THE LURE OF THE WEST captured Dan Klein and Robbyne Jones when they visited Santa Fe, New Mexico. The couple, living in the inner beltway of Washington, D.C., visited the city while on a business trip “out West,” studying places to which they might be interested in moving. The landscape, along with the interesting residents who live in Santa Fe, convinced them to make their move to the high desert capital of New Mexico.
Making the move from a Victorian home in a lush area to a contemporary home in the desert was a big move. They purchased property north of the city, overlooking the Tesuque Valley with wraparound views all the way to the Jemez Mountains, and for five years strategized with the architectural firm of Hoopes and Associates. Architect Craig Hoopes’ philosophy of melding the classical as well as the modern into his designs was just what Robbyne and Dan wanted. The result is a home that was recently highlighted in Santa Fe’s annual Parade of Homes.
Among its most well-known projects, Hoopes and Associates was lauded for its redesign of Santa Fe’s historic Lensic Theater, the Carmelite Monastery in Maryland and Escuela Superior Politecnica del Litoral in Ecuador.
Bringing in interior designer Lisa Samuel, of Samuel Design Group, the couple formed a team and began the long process of creating the house of their dreams. Samuel developed a process based on the couple’s likes and dislikes: “Robbyne came to me with a book on homes in San Miguel, Mexico,” she said. “She had specific ideas of what she wanted but more ideas of what they did not want.”
From that beginning, Robbyne and Dan now have a home built around a plaza — a concept mastered in Mexican architecture — with activity on each side. Throughout the home Samuel included hand finishes — much like those in Robbyne’s book — such as a hand-hammered iron stair railing created by Sheehan Prull, son of the builder, who studied knife making in Japan.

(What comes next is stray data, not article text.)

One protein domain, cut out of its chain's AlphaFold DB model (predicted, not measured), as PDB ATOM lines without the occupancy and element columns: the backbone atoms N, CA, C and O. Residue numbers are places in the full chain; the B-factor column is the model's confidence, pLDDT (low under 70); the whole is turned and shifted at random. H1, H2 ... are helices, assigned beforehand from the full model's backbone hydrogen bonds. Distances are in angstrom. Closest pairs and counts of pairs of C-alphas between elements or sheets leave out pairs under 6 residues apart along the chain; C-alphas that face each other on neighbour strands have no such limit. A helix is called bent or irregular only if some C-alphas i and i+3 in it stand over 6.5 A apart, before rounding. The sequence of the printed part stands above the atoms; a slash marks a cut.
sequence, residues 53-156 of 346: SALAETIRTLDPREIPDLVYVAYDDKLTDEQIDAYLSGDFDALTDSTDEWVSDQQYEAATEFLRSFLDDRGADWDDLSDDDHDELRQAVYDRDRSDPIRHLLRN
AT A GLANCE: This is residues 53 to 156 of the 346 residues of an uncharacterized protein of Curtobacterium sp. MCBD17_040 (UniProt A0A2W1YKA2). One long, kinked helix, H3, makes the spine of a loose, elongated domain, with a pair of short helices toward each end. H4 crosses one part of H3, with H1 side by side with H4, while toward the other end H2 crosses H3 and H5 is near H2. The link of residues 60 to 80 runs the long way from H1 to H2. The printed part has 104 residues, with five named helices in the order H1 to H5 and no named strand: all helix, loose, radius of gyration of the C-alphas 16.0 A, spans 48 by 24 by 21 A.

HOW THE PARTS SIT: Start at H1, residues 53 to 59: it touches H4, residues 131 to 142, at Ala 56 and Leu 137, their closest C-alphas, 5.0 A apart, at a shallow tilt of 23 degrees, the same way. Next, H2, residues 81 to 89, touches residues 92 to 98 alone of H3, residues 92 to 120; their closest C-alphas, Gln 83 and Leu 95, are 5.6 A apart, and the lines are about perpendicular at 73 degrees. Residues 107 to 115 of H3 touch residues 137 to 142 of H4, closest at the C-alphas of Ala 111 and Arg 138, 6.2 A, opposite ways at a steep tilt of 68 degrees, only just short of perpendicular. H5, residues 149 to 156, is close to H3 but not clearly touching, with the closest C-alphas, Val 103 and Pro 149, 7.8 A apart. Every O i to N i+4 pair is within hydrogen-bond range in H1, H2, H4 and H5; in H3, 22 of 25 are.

Curvature of the portal and its roofline provide an intriguing accent. This page: Indoor and outdoor spaces meld with the use of disappearing doors from the kitchen/dining room to the portal.
Craig Hoopes likens the home to a modern-day cave dwelling. “This home is nestled into the hillside which gives a sense of feeling intimate and protected. Yet on the opposite side, you are exposed to the world beyond, with views 90 miles away, all the way to Colorado.” He explains that the way the house revolves around the plaza gives the “intimate to expansive feel,” depending on where you are. “When looking in toward the plaza, your eyes can rest from the expansive views,” he says, likening the experience to a comforting embrace. “That’s very important.”
The office wing of the house sits on one side of the plaza, while the master suite, perpendicular to it, connects to the main living space. Robbyne can be in the kitchen and see Dan at work in his office, creating intimacy through proximity. At the same time, Dan, sitting in his office can look through the windows of the home to view the distant mountains.
Access to the plaza is gained through a metal-and-wood door, built on the lower level. Stepping upward along a terraced hillside, built with limestone excavated from the site along with imported stones stacked loosely, one emerges in the concrete tiled plaza.
Hoopes sited the residence using the natural landscape so that the view of neighbor homes would not intrude, pleasing Robbyne and Dan who wanted privacy without window coverings.
With a natural curvature to the home, each deck, portal and window has unique views allowing light to enter the home at different angles with changing light patterns throughout the day.
Samuel, a fourth generation New Mexican, brought troves of ideas to Dan and Robbyne, including a hiding place for their Jack Russell terrier. “Daisy’s Domain” is located in a hallway under a counter. Its walls and doors are structured so Daisy can see out but still have her privacy on her bed.
Together Hoopes and Samuel, along with Prull Builders and the couple who dreamed it up, have created one of Santa Fe’s newest and finest contemporary homes.
Grounded in History
The Couse-Sharp Historic Site enters a new era and preserves the legacy of two artists famed for helping to create a genre of American art
On A Wing
The feathered art of Chris Maynard takes flight
Custer’s Last Fight
The inspiration behind and curious legacy of an oft-seen barroom print
The Fogg Art Museum’s colorful treasure trove of pigments helps unlock the secrets of the art world